Asian Sensations from Trader Joe’s
Trader Joe’s has been one of my favorite specialty stores for well over a decade when my mother first scooped my brother & me up from school to do some light grocery shopping. Vinny & I always really enjoyed the snacks they offered, not to mention their free samples, but trips to Trader Joe’s were rare in comparison to trips to Lucky’s, which was “married” to Albertson’s, another large chain grocery store. My mom claimed that she loved Trader Joe’s, but complained that it was too expensive. Until I was granted a driver’s license, I was under the impression that TJ’s was expensive, but I was dead wrong. Technically, my mother’s wrong, but let’s not get technical here. We is all human.
For starters, some of the more well known products sold at TJ’s are all under $5. There’s 2 Buck Chuck, a cheap high quality wine, which is formally known as Charles Shaw, based in Sonoma, California. They raised the price to $2.49, but it’s still the best cheap wine around. It’s the perfect wine for all you starving college students who need a cheap buzz.
Recently, Trader Joe’s started introducing some new asian items, much to my Asian delight. To prevent this post from being a short story, I’ve designated two products per post as I have a feeling TJ will release other new Asian products with time. We must be patient, young grasshopper.
The original Sriracha sauce by a Chinese-Vietnamese man named David Tran who founded Huy Fong Foods, is an incredibly popular hot sauce that has taken America by storm. While I studied abroad in England, there was some dinky version of it that was sold throughout Europe. Many of my Asian friends were outraged by this impostor’s shameful façade as the original Rooster Sauce. It was bad & it should feel bad.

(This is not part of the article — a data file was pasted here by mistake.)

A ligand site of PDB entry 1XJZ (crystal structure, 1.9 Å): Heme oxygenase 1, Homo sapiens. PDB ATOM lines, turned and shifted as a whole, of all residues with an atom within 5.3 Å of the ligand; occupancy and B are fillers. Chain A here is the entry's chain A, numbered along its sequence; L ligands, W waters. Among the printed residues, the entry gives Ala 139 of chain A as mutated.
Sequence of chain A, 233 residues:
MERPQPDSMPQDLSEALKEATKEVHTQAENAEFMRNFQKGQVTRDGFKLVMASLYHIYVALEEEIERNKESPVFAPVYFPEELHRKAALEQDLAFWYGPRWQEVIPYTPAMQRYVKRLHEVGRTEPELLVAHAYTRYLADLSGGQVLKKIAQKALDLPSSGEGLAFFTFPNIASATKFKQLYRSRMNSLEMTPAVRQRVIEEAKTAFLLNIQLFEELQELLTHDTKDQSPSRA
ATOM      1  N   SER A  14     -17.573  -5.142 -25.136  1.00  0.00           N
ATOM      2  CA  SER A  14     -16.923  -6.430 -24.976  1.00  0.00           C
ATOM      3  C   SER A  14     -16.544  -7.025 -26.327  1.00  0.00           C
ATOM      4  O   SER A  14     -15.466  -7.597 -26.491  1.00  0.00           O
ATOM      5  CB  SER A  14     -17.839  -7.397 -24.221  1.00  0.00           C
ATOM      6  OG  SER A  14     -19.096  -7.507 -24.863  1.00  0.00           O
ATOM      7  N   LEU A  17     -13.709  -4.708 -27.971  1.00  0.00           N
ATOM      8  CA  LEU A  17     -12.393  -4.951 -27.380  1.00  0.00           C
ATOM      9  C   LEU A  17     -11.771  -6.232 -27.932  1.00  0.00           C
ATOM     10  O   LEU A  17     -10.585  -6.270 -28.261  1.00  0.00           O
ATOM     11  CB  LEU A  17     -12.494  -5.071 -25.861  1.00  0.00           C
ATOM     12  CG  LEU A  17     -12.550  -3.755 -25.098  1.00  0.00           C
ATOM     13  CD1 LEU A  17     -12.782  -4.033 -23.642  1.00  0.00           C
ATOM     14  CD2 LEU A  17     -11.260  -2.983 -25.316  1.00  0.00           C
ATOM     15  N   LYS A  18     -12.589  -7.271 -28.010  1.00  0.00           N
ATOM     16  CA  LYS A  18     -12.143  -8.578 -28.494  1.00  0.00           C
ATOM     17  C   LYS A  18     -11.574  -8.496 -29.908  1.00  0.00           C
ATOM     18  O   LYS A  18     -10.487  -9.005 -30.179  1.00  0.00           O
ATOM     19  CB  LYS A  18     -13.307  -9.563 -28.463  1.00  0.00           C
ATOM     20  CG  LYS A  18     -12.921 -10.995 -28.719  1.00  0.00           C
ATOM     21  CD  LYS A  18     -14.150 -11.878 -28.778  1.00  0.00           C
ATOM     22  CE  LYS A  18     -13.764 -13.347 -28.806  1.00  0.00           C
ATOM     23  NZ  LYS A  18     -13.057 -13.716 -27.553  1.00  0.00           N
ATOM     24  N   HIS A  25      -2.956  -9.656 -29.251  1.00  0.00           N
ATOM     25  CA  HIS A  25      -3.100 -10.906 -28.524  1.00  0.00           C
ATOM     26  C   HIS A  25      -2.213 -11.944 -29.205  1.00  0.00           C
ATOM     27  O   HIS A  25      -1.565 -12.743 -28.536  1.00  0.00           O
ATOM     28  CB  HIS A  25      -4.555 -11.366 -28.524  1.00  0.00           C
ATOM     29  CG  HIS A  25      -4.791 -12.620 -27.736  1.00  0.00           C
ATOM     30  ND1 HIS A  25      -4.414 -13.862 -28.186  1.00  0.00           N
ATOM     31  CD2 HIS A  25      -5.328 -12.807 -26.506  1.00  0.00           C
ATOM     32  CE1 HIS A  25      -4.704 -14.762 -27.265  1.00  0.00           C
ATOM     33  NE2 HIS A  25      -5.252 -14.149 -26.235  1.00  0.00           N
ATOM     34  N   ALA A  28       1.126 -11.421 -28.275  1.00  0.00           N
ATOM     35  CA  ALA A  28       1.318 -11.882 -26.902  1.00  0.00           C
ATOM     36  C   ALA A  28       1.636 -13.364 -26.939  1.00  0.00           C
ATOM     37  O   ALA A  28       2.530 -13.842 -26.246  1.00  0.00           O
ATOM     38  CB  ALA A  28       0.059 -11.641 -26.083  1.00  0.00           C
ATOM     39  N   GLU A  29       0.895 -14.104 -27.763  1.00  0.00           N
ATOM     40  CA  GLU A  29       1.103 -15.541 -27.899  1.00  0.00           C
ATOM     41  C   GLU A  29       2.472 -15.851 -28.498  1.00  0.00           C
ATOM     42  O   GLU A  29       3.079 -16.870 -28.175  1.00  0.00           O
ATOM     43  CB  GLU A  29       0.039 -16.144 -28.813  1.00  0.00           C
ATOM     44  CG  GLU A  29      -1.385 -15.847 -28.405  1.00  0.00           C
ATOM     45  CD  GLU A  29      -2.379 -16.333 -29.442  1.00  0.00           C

Being a staple in nearly every Vietnamese, Chinese, whatever-nese home, I grew up on this red sauce & I’ve splattered it on hot dogs, pasta, soup, rice, eggs, bread, & everything that isn’t dessert. Trader Joe’s created their own Sriracha sauce which has a total of 13 ingredients: ground red chili peppers, water, sugar, ground garlic, salt, 2% or less of garlic powder, cultured dextrose, vegetable extract (potato), natural flavor, vinegar, citric acid, & xanthan gum. These ingredients are nearly identical to Huy Fong’s without the preservatives. Naturally, I had to have it. TJ’s rehashes a lot of American classics like Oreo’s, Poptarts, & GoGurt that turn out to be better & healthier than the original, so it couldn’t possibly hurt to try the alternative Sriracha, hoping they wouldn’t royally duck it up the way its European counterpart did.
So how does it compare?
Consistency: More watery, less pasty, still thick.
Price: $2.99, but Sriracha can be anywhere from $1.49 to $3.49 depending on the grocery store.
Spirit Animal: Dragon vs. Rooster. Dragons are pretty cool.
Taste: Strong kick of garlic & mildly spicy. Warning! I find Tobasco equivalent to the spiciness of ketchup so I’m not exactly the best person to consult on how mild or spicy things are. Things get spicy for me when they’re as hot as a habañero. Anything below that & tongue doesn’t register it as spicy. Might’ve burned my tastebuds off with Sriracha as a child.
10/10 Would Recommend?: Yes, absolutely! A Korean friend of mine says she likes it better than the original Sriracha & ever since I’ve bought the first bottle, I haven’t had the original in my apartment since, in other words, it’s been 4 bottles of TJ’s Sriracha & no one’s complaining. I certainly enjoy TJ’s Sriracha for its kick of garlic that seems a background aftertaste in the original Sriracha. I think the original is still the best, but I do really like TJ’s version.
Kimchi is one of my favorite pickled foods, but I don’t think I’ve ever thought of dehydrating it to use as a crunchy condiment or snack. I purchased it wondering what I could do with this other than sprinkling it over a bowl of rice. Turns out it goes fantastic on a salad, ramen, & fried rice!
Consistency: Crispy & thin
Taste: What you’d imagine kimchi would taste like dehydrated. Bold with flavor that’s mostly salty, first bite causes your sinuses to clear a little because your throat has suddenly been sprinkled with kimchi powder.
10/10 Would Recommend?: Meh, I personally like it, but I wouldn’t recommend it to everyone. I think it’s good to try if you have $3 to spare & love kimchi & all of its derivatives, but to those that aren’t adventurous or lack experience in Asian food (but why, it’s amazing), I’d probably suggest something else.
More recipes, albums, shenanigans, & more Trader Joe’s products in the future! Check back in a month, maybeeeee.
P.S. Did anyone notice how Huy Fong’s website looks like it’s stuck in ’95?